Dear Amy: I’m a 55-year-old man.
I legally changed my (first) name when I was 25 years old, mainly because I was the fourth “John” in my family, with many of us sharing the same name.
This change had nothing to do with gender or identity.
Traveling through Europe, I picked up a new, perfectly normal name (nothing wacky), and never looked back.
I have used this name personally and professionally for over 30 years.
Everyone in my life calls me by my chosen name – except my sister-in-law, “Wendy.”
She married my older brother when I was a teen and has become the matriarch of the family after our parents’ deaths.
My younger brother and sister-in-law recently welcomed the first grandchildren into the clan.
I was upset that Wendy objected when I referred to myself as “Uncle Chosen Name.”
She quickly corrected me, using my birth name, which I do not use in any capacity.
Her own children call me by my chosen name, so there is no way this child will grow up using my birth name.
Wendy also creates awkward moments when she introduces me to her friends and says to me as an aside, “I explained about your name.” What?
Why is she explaining ANYTHING for me? They don’t need to have my name explained, especially in a way that makes me look like a gadfly with a personality disorder.
I have no other problem with Wendy, and have always considered her family.
How do I get her to understand that my name isn’t her choice and that her actions are extremely insulting and demeaning?
– Call me Ishmael
Dear Ishmael: You don’t seem to have ever responded to “Wendy” directly when she refuses to use your legal name of three decades.
I suspect that her reaction may have to do with a previous “John” in your family (possibly your father) who she would like to continue to honor, but given that this is a pattern with her, you should be able to anticipate her reaction and prepare a response – either directly to her in the moment, or privately with her soon afterward.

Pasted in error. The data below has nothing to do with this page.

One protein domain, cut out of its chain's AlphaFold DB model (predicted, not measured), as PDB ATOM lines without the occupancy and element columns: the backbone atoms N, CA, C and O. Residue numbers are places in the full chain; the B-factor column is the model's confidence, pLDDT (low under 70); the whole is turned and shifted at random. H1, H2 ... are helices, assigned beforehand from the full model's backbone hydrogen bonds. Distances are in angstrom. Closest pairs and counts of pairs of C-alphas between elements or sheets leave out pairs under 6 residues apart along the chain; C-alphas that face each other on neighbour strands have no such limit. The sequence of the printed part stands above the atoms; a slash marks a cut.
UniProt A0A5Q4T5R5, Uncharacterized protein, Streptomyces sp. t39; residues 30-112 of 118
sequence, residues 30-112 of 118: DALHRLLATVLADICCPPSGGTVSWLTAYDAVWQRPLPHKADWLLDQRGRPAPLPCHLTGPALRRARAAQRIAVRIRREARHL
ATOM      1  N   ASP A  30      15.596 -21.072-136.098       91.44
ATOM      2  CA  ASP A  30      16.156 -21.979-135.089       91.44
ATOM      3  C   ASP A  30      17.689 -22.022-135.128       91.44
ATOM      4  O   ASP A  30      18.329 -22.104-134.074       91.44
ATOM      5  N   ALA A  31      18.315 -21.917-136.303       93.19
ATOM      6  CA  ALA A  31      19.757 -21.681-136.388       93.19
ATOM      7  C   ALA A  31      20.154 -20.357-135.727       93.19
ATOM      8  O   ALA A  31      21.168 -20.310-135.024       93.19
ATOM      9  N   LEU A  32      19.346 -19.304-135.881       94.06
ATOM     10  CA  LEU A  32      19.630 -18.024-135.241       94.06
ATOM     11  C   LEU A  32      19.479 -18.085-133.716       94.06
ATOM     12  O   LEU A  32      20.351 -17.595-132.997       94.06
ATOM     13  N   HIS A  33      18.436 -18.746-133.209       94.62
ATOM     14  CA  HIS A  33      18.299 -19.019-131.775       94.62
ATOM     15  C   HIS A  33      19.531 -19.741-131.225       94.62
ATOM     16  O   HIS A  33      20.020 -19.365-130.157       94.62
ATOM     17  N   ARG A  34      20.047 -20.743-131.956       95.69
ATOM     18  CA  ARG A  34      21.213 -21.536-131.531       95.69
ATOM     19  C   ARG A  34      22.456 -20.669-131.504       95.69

Wendy is a very long-time family member. Your big sister, in a way. So, use your words!
Rehearse in advance, if that works for you. Try a version of: “Wendy, I don’t get it. What is it with you and my name? I really need you to understand that this is my legal name. Everyone in the world uses it, except for you. And I guess you can call me anything you want, but I’m only going to answer to my name.”
Dear Amy: Just eight weeks ago, I lost my companion of 20 years. My grief is real.
Approximately three weeks ago, I received a friend request on social media (along with a private message) from a man I had not seen in over 40 years.
I knew him briefly as a child, connected with him and his family one time after childhood, and didn’t even know he moved to this area.
He expressed sadness for my loss, and we exchanged telephone numbers.
Now, he calls every day and asks me if I want to get together for lunch, coffee, or anything my heart desires.
I’m not ready for that, and told him so.
He says he will respect my wishes, and yet he continues to contact me every day.
He lost his wife over a year ago, so I can understand he’s ready for more than I am at this point.
A part of me says to cut ties now because he won’t take no for an answer, and another part of me understands that he’s probably lonely. He may be a wonderful companion for me several months from now.
How should I handle this?
Dear Sleepless: You should explain to this man that his persistence is not having the effect he might desire, and that it is actually delaying the healing you require.
Tell him you’ll meet with him only when you’re ready, and don’t take his calls unless (or until) you are interested in talking.
Dear Amy: The letter from “Worried Friends” could have been written about me. I was trapped in an abusive marriage and my husband did his best to isolate me from friends and family.
Thank you for encouraging people to try to remain connected. My one remaining friend was my lifeline.
Dear Survivor: Connection is vital. Any person in crisis can connect with the Crisis Text Line: Text “home” to 741741.
You can email Amy Dickinson at firstname.lastname@example.org or send a letter to Ask Amy, P.O. Box 194, Freeville, NY 13068.